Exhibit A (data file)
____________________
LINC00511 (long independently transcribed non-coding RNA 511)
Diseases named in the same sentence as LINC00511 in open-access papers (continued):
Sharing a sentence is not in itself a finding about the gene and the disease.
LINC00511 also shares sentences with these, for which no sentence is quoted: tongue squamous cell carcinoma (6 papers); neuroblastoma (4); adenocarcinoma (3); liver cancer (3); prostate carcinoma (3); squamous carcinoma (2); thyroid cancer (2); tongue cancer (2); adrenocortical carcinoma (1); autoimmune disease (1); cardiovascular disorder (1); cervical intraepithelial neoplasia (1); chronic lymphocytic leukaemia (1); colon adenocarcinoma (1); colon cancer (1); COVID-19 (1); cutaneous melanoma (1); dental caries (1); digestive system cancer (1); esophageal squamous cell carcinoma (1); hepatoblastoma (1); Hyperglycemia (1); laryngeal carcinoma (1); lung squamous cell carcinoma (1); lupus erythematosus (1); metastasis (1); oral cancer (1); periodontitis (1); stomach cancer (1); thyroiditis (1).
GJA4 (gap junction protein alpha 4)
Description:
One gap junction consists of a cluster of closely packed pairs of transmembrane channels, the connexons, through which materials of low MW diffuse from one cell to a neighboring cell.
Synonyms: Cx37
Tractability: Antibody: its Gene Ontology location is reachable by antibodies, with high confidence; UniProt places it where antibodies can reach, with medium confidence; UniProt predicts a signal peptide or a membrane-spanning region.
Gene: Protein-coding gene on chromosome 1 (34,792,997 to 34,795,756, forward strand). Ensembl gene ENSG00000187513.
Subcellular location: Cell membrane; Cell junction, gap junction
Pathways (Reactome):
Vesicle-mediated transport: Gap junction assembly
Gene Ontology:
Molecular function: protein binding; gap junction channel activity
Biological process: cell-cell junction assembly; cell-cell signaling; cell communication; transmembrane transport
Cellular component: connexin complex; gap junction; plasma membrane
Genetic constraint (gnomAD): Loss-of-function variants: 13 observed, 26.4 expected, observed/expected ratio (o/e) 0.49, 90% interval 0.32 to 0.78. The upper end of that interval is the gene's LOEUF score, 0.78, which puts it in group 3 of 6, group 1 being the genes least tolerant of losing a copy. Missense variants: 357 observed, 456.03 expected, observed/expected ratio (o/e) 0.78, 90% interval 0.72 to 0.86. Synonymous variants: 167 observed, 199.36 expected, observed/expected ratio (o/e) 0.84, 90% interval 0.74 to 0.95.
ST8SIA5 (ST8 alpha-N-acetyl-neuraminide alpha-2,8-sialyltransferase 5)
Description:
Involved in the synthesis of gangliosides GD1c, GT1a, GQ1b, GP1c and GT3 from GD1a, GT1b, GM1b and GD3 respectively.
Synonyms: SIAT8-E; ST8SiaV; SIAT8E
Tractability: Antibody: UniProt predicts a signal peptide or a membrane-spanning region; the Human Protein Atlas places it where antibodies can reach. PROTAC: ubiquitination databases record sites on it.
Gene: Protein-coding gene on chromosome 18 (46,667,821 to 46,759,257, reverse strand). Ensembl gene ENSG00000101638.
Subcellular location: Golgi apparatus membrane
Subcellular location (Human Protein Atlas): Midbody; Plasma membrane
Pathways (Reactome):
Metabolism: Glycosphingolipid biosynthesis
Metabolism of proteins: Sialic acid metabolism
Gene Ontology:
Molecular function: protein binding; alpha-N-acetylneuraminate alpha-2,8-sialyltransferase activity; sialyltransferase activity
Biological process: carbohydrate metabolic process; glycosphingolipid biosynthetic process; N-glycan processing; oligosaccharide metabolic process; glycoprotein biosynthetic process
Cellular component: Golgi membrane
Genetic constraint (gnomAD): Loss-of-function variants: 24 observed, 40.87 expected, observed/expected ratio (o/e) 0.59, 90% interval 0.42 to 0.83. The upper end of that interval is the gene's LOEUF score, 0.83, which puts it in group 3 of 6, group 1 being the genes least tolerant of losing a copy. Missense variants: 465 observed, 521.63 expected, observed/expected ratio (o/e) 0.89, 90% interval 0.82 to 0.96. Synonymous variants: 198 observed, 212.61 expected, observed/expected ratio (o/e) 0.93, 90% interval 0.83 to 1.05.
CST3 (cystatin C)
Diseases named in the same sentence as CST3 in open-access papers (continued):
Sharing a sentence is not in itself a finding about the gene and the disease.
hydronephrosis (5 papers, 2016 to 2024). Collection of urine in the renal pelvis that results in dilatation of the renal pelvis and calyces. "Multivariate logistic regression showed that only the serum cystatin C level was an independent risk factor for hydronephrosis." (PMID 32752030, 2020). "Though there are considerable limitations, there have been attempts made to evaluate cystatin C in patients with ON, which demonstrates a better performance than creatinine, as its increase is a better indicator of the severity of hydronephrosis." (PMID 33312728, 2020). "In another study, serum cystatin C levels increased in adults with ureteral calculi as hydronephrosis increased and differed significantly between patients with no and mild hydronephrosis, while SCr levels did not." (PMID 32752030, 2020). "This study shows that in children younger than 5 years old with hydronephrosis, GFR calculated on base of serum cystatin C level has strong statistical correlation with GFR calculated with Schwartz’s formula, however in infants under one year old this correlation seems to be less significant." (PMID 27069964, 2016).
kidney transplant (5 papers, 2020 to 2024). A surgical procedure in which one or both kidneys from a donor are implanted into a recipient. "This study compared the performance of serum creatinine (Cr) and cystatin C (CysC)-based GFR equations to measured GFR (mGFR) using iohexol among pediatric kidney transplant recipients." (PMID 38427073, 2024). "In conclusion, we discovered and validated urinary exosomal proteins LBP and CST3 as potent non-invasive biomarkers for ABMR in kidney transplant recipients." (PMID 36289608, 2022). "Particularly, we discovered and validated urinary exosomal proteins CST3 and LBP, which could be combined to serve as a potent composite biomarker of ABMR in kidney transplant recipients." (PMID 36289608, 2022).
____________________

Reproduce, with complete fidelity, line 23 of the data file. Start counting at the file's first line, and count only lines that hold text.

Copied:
Tractability: Antibody: UniProt predicts a signal peptide or a membrane-spanning region; the Human Protein Atlas places it where antibodies can reach. PROTAC: ubiquitination databases record sites on it.